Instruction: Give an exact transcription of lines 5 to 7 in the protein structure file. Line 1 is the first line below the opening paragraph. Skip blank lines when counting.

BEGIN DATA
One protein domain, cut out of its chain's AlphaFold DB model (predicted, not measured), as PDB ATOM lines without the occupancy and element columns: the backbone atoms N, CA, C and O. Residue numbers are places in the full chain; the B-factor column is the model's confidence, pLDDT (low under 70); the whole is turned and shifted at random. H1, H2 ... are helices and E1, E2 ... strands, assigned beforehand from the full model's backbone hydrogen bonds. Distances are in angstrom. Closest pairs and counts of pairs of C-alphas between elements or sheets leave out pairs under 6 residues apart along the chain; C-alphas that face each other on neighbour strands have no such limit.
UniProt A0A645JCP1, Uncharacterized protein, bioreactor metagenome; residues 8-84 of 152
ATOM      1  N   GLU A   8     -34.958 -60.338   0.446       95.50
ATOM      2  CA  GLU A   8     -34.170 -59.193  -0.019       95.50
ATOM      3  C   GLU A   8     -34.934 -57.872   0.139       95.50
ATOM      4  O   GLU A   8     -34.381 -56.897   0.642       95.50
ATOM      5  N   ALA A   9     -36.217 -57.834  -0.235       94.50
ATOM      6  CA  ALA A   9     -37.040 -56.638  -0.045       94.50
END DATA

ATOM      4  O   GLU A   8     -34.381 -56.897   0.642       95.50
ATOM      5  N   ALA A   9     -36.217 -57.834  -0.235       94.50
ATOM      6  CA  ALA A   9     -37.040 -56.638  -0.045       94.50